The remainder of the page provides tips on how to “protect yourself from fraud”, and includes the following advice: “Once you have chosen a representative: Do not leave original documents or photos with the representative”. We are required by law and our professional obligations to confirm the genuineness of certain documents and by extension require them in our possession for periods of time. As a result, this messaging seriously undermines our ability to meet our professional obligations and perform our required duties as counsel. Generally, this same messaging is continued throughout several additional webpages providing information on immigration and citizenship counsel.
For their part, the CBSA clearly states on their webpages that they administer and enforce more than ninety laws. Nowhere does the organization advise that consulting a lawyer may be beneficial. Fulsome messaging is essential, in particular from the CBSA, because this organization is specifically responsible for oversight of removals, appeals, reviews, detentions, deportations etc. – all of which require the assistance of counsel.
B. Concluding Comments
The direction provided to applicants does not reference law societies, jurisprudence, and/or the directions from other advocacy organizations with whom IRCC and the CBSA consult on a regular basis. I have been discussing this issue for many years and my concern has grown that the messaging from IRCC and the CBSA is ultimately harmful to migrants given the complicated nature of immigration applications and the serious consequences of the (at worst) misinformation and/or (at best) omitted information. This inevitably impacts the delivery, management and integrity of our Canadian immigration system.
Lawyers provide a significant service to migrants in navigating the complexity of immigration law. By omitting reference to the benefits of using a lawyer, and at the same time advising that it can be risky to work with a lawyer, IRCC is effectively conveying that there is no benefit in hiring counsel. The messaging from the CBSA is even more troubling as removal proceedings, appeals, and deportation involve deprivations of liberty and/or other serious consequences. For migrants with previous contact with either Canadian or foreign border and/or criminal authorities, the need for counsel is critical.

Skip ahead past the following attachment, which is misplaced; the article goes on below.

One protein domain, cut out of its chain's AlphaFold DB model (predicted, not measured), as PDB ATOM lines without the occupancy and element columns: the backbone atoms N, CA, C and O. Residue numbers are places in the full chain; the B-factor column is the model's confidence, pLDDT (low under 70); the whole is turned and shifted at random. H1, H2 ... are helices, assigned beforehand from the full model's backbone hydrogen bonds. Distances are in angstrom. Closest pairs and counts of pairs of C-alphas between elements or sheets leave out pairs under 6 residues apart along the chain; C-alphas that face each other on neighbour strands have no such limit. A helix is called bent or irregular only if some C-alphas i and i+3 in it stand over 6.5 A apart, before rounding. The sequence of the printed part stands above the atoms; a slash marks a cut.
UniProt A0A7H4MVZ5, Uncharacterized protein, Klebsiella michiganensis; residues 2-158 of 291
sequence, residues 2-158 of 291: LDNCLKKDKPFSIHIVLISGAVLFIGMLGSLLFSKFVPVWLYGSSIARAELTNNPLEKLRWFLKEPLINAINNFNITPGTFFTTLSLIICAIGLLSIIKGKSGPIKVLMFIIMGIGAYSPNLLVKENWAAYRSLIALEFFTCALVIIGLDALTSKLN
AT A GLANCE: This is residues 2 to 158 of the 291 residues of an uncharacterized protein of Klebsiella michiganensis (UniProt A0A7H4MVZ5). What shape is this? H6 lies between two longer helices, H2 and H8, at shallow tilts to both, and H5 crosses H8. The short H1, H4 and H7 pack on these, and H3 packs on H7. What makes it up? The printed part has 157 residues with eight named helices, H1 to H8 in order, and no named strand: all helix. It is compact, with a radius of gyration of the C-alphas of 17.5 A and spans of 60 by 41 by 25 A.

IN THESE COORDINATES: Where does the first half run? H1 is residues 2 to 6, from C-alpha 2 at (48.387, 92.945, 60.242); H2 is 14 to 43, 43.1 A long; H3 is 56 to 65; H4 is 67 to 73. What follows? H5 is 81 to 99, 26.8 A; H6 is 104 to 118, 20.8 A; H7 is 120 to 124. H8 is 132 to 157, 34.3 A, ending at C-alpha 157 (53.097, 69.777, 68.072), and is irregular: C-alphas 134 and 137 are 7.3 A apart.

These individuals likely already face a bar from the country and will require counsel to assist with not only the completion of forms but in the preparation of legal arguments to support their applications. From our perspective, the messaging conveys that counsel is not needed and if you choose to access support, you put yourself at risk. These issues may be particularly acute for the underrepresented, differently abled and marginalized applicants. I have been speaking at various conferences throughout Canada and in my written presentations on the use of artificial intelligence in Canadian immigration and enforcement, that accessing and navigating the technologies disproportionately effects certain racialized individuals and differently abled persons. Refugee claimants in-Canada and lower skilled labour streams are two specific examples of individuals that benefit in particular from access to counsel especially facing emerging technologies.
The unbalanced portrayal of counsel underscores sensitivities of IRCC seemingly transitioning to a plug and play self-help system. This fuel’s a perception of a system dehumanizing the process where a choice to be represented is not mandatory. Combined with technological advances, the learned behaviour over time is that all solutions are a mouse click away, perhaps through the aid of a chatbot or your friendly cyber-neighbor digital ghost representative. Yet when an error occurs there is little lenity, and the consequences are dire.
Counsel should be publicly recognized as valued stakeholders in the process of facilitating the transition of future Canadians. Representatives transcend all layers of society aiding in access to justice, which is all the more important in a techno-centric world. As stated, I have been advocating on this issue for years and have always found this public portrayal issue where the overwhelming focus is on the harm in using representatives as a lose-lose for all stakeholders.
I have met so many well-intentioned hard-working IRCC and CBSA personnel through conferences, working on committees, policy discussions or on specific cases – the mutual benefits are undeniable of having counsel at play in the process – especially for complex applications, yet it does not seem to translate to public messaging. The stakes of this public portrayal now are even higher as the technology can further distance us and the decision-maker. The need to rethink is clear. Informational equity is the foundation for the delivery and execution of an inclusive, fair and effective Canadian immigration system.
As always, thank you for reading.